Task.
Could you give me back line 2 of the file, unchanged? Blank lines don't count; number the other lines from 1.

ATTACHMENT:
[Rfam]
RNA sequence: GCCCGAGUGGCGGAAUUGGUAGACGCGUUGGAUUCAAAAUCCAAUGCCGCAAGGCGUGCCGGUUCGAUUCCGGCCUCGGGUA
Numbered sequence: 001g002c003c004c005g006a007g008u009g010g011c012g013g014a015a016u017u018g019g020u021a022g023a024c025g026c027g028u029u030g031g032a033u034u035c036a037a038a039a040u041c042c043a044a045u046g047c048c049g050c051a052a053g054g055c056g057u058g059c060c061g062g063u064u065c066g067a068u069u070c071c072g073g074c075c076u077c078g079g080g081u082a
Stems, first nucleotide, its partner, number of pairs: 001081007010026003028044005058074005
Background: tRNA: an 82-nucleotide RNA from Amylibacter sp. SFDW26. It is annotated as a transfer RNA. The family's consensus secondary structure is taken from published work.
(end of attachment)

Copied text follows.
RNA sequence: GCCCGAGUGGCGGAAUUGGUAGACGCGUUGGAUUCAAAAUCCAAUGCCGCAAGGCGUGCCGGUUCGAUUCCGGCCUCGGGUA